First Steps to Alignment

In a space setting where the major currents are the silent war between two groups of metaphysical warriors modeled on the Jedi and the Sith seen from the back of a sandworm with analogs of Greek Oracles, Bene Gesserit, Mentats as non-aligned (or both aligned) metaphysical players the Law/Neutral/Chaos system of OD&D seems to be a poor fit. Expanding it via Good/Neutral/Evil doesn’t seem to help.

I was looking for an idea of what the Imperial position would be and considered “anti-life” but not in the sense of death but in terms of the Anti-life Equation of Jack Kirby’s New Gods comic. Knowledge of it allows one to dominate others by removing free-will. At the end of the Wikipedia article on the topic (linked above) I found this note:

The Anti-Life Equation is similar to Nietzsche’s Aristocratic equation, Good = Humble = Powerful = Beautiful = Happy = Loved by God.

For those unfamiliar with Nietzsche one key idea is social evolution from a Master morality to a slave morality in society. A slave morality is the Judeo-Christian morality of charity, faith, and sacrifice. The Master morality is one that values wealth, strength, health, and power which is also, interestingly enough, a good summary of the Classical (Greek and pagan Roman) virtues. Interesting notes for a game with a heavy Greek mythological patina.

Another Nietzchean idea is “the will to power” which can be variously interpreted to mean internal power (self-mastery) or external power (ruling, being a master). A key idea in Dune is maximizing human potential, which fits very well with the first interpretation. If we take both interpretations and filter them through the Greek heroic virtues the Imperial clans see themselves, through their ability to master both themselves (metaphysics) and others (the metaphysics the Clans call “anti-life”) as the natural rulers of everyone else.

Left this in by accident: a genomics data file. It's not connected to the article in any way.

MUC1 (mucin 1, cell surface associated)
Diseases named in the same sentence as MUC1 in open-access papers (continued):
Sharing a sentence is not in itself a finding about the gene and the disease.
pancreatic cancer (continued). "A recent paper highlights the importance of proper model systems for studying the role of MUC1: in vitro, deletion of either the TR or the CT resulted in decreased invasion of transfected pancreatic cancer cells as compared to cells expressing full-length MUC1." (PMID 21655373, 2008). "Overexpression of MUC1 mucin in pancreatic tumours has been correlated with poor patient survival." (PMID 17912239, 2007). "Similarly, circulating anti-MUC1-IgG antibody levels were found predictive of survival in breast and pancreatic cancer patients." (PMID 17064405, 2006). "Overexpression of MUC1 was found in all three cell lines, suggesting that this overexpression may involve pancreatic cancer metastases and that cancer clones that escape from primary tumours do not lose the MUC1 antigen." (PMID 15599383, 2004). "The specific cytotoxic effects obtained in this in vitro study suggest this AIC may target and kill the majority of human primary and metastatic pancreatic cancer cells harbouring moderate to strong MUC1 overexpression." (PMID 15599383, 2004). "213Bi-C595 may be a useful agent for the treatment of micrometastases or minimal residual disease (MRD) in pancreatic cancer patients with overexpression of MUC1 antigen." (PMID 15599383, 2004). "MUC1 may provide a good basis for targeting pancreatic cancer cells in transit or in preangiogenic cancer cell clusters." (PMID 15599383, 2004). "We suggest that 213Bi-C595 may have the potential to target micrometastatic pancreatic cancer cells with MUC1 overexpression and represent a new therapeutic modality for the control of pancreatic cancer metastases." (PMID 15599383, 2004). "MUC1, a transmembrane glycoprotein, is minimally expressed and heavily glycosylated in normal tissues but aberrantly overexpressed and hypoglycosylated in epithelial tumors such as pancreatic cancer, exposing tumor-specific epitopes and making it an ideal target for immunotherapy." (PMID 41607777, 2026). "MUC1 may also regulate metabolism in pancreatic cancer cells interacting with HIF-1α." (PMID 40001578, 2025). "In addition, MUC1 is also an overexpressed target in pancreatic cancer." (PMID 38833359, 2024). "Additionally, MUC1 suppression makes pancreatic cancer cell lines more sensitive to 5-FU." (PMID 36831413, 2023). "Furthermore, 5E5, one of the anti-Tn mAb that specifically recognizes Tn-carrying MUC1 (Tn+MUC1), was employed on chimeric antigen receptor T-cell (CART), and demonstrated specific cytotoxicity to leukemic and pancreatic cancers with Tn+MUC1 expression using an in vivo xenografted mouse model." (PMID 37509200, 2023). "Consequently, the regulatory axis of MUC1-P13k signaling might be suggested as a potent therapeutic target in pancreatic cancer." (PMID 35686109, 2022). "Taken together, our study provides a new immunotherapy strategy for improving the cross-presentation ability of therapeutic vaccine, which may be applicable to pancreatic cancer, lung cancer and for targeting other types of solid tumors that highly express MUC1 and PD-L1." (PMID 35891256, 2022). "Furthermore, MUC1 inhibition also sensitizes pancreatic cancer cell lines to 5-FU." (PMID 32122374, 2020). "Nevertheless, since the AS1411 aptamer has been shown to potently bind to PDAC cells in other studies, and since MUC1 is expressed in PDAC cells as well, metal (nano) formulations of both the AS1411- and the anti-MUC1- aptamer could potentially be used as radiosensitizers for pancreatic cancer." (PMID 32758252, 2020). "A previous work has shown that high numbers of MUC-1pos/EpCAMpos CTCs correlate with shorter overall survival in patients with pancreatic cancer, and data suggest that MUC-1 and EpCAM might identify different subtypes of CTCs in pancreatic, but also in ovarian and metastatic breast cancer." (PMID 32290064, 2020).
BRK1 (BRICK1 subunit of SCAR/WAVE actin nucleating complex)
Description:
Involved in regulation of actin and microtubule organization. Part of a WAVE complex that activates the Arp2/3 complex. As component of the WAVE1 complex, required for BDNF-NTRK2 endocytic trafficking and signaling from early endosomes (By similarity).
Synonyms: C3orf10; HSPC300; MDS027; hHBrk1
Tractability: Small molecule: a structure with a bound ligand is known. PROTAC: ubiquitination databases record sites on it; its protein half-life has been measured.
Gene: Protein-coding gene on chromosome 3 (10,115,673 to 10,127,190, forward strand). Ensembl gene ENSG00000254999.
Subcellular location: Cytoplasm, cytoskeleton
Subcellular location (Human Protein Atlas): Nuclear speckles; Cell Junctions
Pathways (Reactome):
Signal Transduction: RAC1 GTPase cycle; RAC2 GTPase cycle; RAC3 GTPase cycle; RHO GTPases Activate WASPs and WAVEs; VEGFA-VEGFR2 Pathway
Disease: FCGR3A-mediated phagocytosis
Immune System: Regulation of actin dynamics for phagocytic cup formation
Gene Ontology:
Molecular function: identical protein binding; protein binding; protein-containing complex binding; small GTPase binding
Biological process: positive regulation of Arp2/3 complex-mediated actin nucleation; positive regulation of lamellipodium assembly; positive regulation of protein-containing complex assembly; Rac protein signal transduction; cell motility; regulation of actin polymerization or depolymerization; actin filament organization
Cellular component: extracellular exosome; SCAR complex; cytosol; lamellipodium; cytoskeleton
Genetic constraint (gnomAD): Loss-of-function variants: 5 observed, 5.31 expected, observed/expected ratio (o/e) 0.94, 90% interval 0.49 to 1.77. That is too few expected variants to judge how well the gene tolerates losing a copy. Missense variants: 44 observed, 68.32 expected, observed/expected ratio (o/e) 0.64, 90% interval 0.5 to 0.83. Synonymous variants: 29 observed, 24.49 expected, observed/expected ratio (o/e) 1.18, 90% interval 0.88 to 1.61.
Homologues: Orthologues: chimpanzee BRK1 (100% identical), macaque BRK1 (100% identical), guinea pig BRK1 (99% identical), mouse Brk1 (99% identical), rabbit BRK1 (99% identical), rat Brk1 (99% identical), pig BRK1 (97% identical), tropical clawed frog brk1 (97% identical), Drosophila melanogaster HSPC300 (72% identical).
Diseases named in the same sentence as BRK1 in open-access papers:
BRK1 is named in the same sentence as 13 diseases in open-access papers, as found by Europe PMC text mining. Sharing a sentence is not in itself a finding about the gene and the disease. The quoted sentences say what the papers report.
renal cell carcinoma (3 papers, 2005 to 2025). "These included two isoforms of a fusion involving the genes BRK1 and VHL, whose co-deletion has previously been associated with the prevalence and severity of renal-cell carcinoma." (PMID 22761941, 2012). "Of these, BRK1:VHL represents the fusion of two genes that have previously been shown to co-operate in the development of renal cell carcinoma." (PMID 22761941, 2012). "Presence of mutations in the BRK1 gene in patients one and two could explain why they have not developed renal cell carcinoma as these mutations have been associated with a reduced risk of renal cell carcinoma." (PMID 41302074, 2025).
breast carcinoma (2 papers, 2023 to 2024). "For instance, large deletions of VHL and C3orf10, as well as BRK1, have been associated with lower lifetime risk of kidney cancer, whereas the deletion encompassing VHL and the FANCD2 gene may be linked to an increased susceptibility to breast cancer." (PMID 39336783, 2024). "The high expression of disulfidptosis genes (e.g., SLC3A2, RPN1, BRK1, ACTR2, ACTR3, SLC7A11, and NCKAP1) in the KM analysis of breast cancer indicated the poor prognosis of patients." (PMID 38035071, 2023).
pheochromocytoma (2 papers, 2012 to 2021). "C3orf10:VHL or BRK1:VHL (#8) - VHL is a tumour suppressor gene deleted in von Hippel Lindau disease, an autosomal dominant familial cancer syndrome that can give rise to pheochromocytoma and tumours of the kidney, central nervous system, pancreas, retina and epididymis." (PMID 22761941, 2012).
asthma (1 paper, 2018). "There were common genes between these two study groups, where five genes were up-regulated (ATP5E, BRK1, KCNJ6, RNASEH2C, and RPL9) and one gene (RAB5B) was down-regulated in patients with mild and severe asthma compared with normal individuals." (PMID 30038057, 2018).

So my Imperial alignment is “The Will to Power” but what would the Hidden Clans be and how do I give that a mechanical importance.

Well, what other wills can we think about? The will to live, to serve, to survive, to achieve, to master, to transcend, and so on. Hold that thought.

In thinking about classes and abilities it’s been clear to me that traditional Vancian magic is inappropriate to this setting. I had decided to represent them by either using the OD&D/AD&D psionics, importing force powers from the various Star Wars RPGs, or some combo of the two. While I’ll take some notes I’m going to hold off given a reworking of the Eldrich Wizardry psionics rules is in progress. One thing I wanted to do was to find a way to insure that Imperials, Clansmen, Oracles, Sisters, and Muses took different powers.

Now I have it. Alignment will be replaced by a system of wills. A character will select one or more (probably two, three at the most) compatible wills from a list (both with each other and class). Each will gives access to certain psionic powers and some powers require a combination of wills. Characters with drift will find their powers failing yet or, as appropriate, having different effects.

Of course, as always, the devil is in the details but I think I’ve got the basic framework in place.

3 thoughts on “First Steps to Alignment

  1. I -really- like this idea because it directly links “alignment” as a concept in the players’ mind to actual success/fail behavior if their choices don’t line up with their espoused ideals. Something too many other systems lack because alignment is too de-coupled from other mechanics of player health and combat.

    Very cool.

  2. yeah – this is REALLY neat! I'm trying to think of other “wills to…”

    I like the idea of using alignment with mechanics, making it 'mean' something in game terms. Alignment was only ever vaguely satisfying to me in D&D (various eds.) and I generally ignored it.

    will to social cohesion?
    will to transendant experience ?

    I'm interested to see how this develops!

Leave a Reply

Your email address will not be published. Required fields are marked *